Raw material in polyurethane granule yellow by Mebra Plastik

Polyurethane

Description

The term polyurethane encompasses a vast family of products with numerous varied characteristics in terms of mechanical, chemical and physical properties. Through the right choice and proportion of polyols and diisocyanates it is possible for products to range from soft and sponge-like, such as flexible foams with extremely low density (pillows, mattresses, etc.) to products with elevated resistance to compression and flexion stress (for applications in sporting goods, such as hiking boots, ski boots, etc.). In order to have a general guide regarding the characteristics of polyurethane, the primary distinctions to consider relate to its chemical nature, or rather, if it has an ester or ether base. In commerce there is also a third family of polyurethane, which derives from the synthesis of caprolactam, which exhibits intermediate characteristics between polyester and polyether.

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HISTORY

The synthesis of the first aliphatic isocyanate occurred in the mid-19th century following some experiments done by Adolfo Wűrtz. Successively, in 1937, Otto Bayer, a doctor working in the Bayer laboratories in Germany, polymerized a polyurethane through the polyaddition of poly-isocyanates (also known as diisocyanates) and polyols. He was aiming to obtain a fiber product that could be similar to nylon from the United States, but that was free from blocking patents. The controlled synthesis and commercialization of these new fibers, however, had to wait until 1964, when the Bayer laboratories introduced it to the market under the brand Dorlastan®. In common jargon today, this polyurethane fiber, which is used for a multitude of clothing articles, is associated with the name Lycra®. This name was given to it by Du Pont, which actually introduced it to the market in 1960, 4 years before its adversary, Bayer. Thus, it became known as Lycra®.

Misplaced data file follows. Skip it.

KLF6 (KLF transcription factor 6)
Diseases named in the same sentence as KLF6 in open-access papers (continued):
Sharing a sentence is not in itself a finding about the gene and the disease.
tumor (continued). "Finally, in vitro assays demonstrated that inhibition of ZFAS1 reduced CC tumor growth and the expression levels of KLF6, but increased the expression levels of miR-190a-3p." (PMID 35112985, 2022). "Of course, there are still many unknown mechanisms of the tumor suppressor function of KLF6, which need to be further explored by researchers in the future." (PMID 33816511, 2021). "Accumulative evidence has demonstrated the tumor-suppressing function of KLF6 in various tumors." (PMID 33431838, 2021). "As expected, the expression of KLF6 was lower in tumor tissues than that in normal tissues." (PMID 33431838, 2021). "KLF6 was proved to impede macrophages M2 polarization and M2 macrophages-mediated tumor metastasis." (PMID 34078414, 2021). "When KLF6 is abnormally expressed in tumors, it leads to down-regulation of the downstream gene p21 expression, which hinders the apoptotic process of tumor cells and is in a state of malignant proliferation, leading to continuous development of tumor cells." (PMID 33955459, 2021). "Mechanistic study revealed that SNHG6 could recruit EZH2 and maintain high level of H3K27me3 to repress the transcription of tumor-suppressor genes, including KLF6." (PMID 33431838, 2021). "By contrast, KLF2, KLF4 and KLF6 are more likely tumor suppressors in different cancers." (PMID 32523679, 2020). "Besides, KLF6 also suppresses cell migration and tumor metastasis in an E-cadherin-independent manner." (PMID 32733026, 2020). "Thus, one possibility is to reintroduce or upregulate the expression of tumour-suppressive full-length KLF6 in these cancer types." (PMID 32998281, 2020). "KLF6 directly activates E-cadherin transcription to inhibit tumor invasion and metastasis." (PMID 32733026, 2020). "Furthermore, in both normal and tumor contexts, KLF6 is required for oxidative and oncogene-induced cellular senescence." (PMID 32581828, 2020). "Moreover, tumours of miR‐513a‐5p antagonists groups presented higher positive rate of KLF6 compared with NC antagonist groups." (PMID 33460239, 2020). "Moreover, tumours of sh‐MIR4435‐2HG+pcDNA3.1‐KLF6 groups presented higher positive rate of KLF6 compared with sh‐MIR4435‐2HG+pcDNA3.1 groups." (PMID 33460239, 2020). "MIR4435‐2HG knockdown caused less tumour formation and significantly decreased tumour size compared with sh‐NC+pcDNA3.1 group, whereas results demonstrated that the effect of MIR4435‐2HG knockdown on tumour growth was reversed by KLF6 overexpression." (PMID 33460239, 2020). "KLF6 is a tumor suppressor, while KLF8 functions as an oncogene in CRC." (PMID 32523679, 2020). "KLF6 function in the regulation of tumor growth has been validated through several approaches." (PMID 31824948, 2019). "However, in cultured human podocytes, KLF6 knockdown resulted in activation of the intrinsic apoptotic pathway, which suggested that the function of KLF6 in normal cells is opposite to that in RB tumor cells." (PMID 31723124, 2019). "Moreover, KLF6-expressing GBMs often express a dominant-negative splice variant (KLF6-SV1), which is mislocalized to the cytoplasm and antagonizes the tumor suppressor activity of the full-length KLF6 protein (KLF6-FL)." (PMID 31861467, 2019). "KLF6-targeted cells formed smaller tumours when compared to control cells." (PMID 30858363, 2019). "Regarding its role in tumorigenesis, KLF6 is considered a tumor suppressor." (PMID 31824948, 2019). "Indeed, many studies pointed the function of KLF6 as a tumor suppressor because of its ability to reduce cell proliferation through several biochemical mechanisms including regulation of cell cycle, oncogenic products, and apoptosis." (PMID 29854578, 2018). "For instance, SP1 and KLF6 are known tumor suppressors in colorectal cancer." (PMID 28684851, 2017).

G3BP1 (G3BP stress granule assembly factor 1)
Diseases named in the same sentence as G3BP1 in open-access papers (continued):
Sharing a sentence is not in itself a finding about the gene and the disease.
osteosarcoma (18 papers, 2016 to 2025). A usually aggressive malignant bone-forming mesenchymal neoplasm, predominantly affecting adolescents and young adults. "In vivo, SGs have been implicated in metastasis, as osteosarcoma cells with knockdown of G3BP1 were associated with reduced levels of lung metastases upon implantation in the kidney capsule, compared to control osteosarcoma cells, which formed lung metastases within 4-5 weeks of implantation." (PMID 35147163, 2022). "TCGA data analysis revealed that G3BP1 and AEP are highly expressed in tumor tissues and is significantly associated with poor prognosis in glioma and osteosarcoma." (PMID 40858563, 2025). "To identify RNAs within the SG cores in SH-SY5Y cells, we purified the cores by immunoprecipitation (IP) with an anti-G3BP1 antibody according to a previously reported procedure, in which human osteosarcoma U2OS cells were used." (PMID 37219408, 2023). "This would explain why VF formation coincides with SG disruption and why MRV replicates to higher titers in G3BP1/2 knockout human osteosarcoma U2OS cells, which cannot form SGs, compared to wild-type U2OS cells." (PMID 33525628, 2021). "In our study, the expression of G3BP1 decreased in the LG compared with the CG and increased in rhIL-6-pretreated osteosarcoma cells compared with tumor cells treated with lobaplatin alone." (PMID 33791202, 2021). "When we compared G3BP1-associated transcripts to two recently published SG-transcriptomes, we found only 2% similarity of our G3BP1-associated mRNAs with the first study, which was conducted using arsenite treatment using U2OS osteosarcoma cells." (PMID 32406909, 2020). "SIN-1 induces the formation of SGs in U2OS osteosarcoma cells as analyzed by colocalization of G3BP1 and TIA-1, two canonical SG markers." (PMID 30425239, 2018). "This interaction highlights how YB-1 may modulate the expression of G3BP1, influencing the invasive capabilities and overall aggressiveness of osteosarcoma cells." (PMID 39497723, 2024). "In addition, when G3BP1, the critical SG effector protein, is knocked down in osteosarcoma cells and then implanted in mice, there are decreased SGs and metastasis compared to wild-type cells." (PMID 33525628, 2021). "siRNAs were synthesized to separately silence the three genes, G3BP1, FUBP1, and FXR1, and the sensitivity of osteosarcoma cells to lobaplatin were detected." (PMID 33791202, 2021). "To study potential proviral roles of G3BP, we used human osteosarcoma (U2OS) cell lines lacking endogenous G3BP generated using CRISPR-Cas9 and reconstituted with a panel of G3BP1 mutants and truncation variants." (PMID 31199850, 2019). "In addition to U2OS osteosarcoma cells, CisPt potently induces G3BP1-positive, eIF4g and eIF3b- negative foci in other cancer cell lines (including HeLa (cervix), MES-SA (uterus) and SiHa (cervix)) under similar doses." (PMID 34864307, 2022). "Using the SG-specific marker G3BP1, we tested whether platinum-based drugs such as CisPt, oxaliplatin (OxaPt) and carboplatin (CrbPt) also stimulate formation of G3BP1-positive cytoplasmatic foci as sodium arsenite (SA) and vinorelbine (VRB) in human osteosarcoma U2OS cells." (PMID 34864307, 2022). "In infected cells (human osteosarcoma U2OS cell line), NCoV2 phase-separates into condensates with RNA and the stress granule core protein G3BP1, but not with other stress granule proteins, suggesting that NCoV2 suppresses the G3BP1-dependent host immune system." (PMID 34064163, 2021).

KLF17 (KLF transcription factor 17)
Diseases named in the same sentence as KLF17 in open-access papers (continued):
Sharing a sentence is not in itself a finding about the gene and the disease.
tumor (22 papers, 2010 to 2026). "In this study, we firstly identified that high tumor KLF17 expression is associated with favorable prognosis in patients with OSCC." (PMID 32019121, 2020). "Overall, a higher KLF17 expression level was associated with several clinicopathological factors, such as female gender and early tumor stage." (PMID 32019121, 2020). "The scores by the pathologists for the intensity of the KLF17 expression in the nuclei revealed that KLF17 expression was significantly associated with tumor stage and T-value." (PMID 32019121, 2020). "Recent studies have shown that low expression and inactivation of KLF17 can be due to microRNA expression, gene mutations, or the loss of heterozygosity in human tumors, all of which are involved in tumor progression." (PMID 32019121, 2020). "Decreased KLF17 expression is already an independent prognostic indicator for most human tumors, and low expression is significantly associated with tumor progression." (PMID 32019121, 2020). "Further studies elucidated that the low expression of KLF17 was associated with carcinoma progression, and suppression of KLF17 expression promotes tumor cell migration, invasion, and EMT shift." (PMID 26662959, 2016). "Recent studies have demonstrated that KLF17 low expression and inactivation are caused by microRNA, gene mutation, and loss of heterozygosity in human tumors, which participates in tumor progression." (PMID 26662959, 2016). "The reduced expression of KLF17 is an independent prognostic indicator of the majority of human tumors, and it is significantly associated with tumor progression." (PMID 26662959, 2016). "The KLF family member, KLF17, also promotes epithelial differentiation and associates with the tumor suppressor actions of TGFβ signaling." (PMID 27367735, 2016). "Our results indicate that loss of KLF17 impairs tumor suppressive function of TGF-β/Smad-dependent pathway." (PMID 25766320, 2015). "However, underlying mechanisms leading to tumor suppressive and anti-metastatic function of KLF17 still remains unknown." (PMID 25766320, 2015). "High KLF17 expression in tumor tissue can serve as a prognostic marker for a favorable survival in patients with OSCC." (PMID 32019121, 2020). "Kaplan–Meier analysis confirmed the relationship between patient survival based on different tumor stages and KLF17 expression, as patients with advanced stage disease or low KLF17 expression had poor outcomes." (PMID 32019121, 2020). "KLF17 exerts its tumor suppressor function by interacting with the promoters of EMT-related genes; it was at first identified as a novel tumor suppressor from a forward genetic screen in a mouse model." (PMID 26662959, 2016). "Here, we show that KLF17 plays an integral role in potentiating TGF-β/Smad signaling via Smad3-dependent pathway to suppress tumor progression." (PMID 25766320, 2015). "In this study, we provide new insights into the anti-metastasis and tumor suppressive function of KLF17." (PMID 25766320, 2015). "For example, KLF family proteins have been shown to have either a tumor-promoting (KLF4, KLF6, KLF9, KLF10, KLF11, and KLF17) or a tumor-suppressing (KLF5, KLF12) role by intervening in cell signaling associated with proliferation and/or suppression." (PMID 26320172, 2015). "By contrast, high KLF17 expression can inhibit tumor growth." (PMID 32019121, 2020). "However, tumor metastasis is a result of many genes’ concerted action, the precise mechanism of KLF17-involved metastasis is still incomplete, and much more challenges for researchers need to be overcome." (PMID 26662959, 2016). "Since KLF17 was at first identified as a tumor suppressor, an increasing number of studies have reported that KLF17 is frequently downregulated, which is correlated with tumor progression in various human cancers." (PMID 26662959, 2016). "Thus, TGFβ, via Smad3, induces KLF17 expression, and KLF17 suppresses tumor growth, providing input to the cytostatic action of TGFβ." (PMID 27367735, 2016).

Previously (starting from 1945), the chemistry of polyurethane had only allowed it to be used for elastomers, coatings, and adhesives. The first polymerizations were developed with ester polyols and only after about 10 years ether polyols were introduced to the market, thus creating two types of polymers, with different characteristics, in the same polyurethane family. From the early 1960s, the polyurethane market experienced considerable growth. This was initially due to the introduction of flexible foams but was also later due to the introduction of rigid foams, which appeared after about 10 years. The continued improvements in its synthesis, still in development today, as well as the introduction of new transformation technologies have caused polyurethane to be used in practically all fields of application: flexible hoses, wheels, thermal and acoustic insulation, belts, gaskets and seals, cables, shoe soles, ski boots, adhesives, etc

MORPHOLOGY

The complexity of the synthesis methods, regarding the monomer base structures, the interaction between monomers, and the many types of catalysts and additives used make it possible to achieve a product with different qualities. For example, the obtained polymer can vary from semi-crystalline and opaque to amorphous and transparent, and its structure can range from textile fibers to soft expansive foam.

STRUCTURE

The synthesis of polyurethane (PU) can be summarized by the chemical reaction of diisocyanates, molecules containing two or more -N=C=O groups, with polyols (generally diols), molecules containing two or more hydroxyl groups -OH. The polyols have long chains and the diols have short chains. From the diol emerges the distinction between the ester-based polyurethane (R-C=OO-R’) and the ether-based polyurethane (R-O-R’).

COMPARISON

The term polyurethane encompasses a vast family of products with numerous varied characteristics in terms of mechanical, chemical and physical properties. Through the right choice and proportion of polyols and diisocyanates it is possible for products to range from soft and sponge-like, such as flexible foams with extremely low density (pillows, mattresses, etc.) to products with elevated resistance to compression and flexion stress (for applications in sporting goods, such as hiking boots, ski boots, etc.). In order to have a general guide regarding the characteristics of polyurethane, the primary distinctions to consider relate to its chemical nature, or rather, if it has an ester or ether base. In commerce there is also a third family of polyurethane, which derives from the synthesis of caprolactam, which exhibits intermediate characteristics between polyester and polyether.